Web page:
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Dramatic cliff rescue at Girnigoe Castle

By David G Scott

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A TEENAGE boy was rescued in the shadow of 15th century Sinclair-Girnigoe castle near Wick on Monday evening and airlifted to hospital after a cliff fall.

The 14-year-old, reported to be French, had fallen over a ledge in an area not easily accessible by the public and the emergency services were alerted to his plight.

Iain Maclean and Kenneth McElroy, from the Caithness Broch Project, arrived at the ruined castle shortly after the incident occurred and helped communicate with the police, coastguard and ambulance as the tourists at the site were unsure of their exact location.

"We had a National Geographic photographer with us who was taking pictures of brochs and other historic sites in the area for a possible article about our work," said Mr Maclean.

He said he saw a commotion going on in a gully by the castle in which several tourists had congregated. "We arrived just a few minutes after it happened and it was obvious that there were some communication problems going on.

"There were American, English and French tourists on the phone to the emergency services but they were struggling to get across to them where exactly they were located."

He said that all they could say to the operator about their location was that they were "at a castle on the North Coast 500".

"They didn't have a clue as to how to describe where they were and there was a bit of a language barrier going on so we helped get the proper information across."

Mr Maclean added that the boy and the woman with him, presumed to be his mother, must have strayed off the marked out pathways around the popular tourists destination to access the area.

"They could have been looking for an interesting angle of the castle for a photo I guess."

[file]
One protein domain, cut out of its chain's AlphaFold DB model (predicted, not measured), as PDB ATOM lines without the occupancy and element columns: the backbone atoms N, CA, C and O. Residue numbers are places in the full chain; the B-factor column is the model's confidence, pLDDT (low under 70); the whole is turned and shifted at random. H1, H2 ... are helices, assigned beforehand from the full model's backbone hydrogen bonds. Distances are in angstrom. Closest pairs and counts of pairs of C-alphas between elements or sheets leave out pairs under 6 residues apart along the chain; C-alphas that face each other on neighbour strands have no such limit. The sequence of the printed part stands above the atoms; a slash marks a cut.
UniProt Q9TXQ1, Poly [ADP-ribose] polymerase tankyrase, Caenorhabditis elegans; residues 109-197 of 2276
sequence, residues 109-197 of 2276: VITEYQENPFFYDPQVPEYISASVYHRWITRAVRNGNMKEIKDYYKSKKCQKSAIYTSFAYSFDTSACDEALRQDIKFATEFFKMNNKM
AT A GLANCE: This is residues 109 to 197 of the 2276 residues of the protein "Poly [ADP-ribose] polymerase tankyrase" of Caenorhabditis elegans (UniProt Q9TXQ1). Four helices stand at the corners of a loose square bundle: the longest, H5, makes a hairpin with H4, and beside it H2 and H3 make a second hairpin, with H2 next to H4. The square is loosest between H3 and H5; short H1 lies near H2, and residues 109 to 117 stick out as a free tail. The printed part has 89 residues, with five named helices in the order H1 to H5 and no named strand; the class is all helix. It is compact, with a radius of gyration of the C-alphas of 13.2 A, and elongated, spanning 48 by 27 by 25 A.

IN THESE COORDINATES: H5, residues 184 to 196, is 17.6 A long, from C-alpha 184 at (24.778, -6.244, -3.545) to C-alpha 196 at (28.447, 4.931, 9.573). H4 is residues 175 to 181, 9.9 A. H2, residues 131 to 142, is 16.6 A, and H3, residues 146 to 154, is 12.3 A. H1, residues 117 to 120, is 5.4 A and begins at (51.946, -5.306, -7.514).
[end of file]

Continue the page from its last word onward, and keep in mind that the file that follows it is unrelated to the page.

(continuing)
Ambulance and police services were the first to arrive at the scene being called at around 5pm.

A woman, presumed to be the boy's mother, runs to the scene of the accident.
A woman, presumed to be the boy's mother, runs to the scene of the accident.

An ambulance spokesperson said: “We received a call at 1701 hours on Monday, August 12 to attend an incident near Wick. We dispatched two ambulances and an air ambulance to the scene.”

Police Scotland confirmed that the boy's injuries were "serious but non-life threatening".

The Wick RNLI lifeboat was called out at 5.26pm and launched under coxswain Mark Cormack and made its way to the site at the west of Noss Head.

A spokesperson for the lifeboat said: "Weather conditions at the time were described as favourable with calm seas. Once on scene, the lifeboat launched its smaller inflatable daughter boat to get into the cliff bottom.

"The volunteer lifeboat crew then assisted the coastguard units from Wick, Scrabster and Duncansby, as well as the ambulance service and police to prepare the casualty for transfer before they were airlifted to Aberdeen Hospital by the Coastguard Rescue 900 helicopter from Sumburgh in the Shetlands."

Speaking following the call out, John Taylor, Wick RNLI Lifeboat press officer said: "We would like to extend our best wishes to the casualty for a full and speedy recovery. This evening's call out highlighted the good teamwork between the various emergency services teams."

It was the second call out of the day for Wick RNLI who earlier responded to help a fishing vessel that had broken down approximately six miles south of Wick. The lifeboat towed the vessel to safety at Wick Harbour.

The crew winch the injured teenager into the helicopter.
The crew winch the injured teenager into the helicopter.

A spokesperson for HM Coastguard said: "Rescue teams from Wick, Scrabster, Duncansby and Melvich were sent as well as the HM Coastguard search and rescue helicopter from Sumburgh. Scottish Police and the RNLI lifeboat from Wick were also on the scene."

The coastguard helicopter was observed hovering over the site for well over an hour as rescue teams treated and secured the boy. At one point it broke off to refuel at Wick Airport after the 190-mile journey from Sumburgh in Shetland.

The chopper passes over Noss Head lighthouse and heads to the infirmary in Aberdeen.
The chopper passes over Noss Head lighthouse and heads to the infirmary in Aberdeen.

A woman, presumed to be the boy's mother, was observed at the site being comforted by police officers.

The injured teenager was eventually winched up on to the coastguard helicopter just after 7pm and airlifted to Aberdeen Royal Infirmary for treatment.

Castle Sinclair-Girnigoe originally dates from the mid-1400s and is a major tourist destination in the Caithness area.

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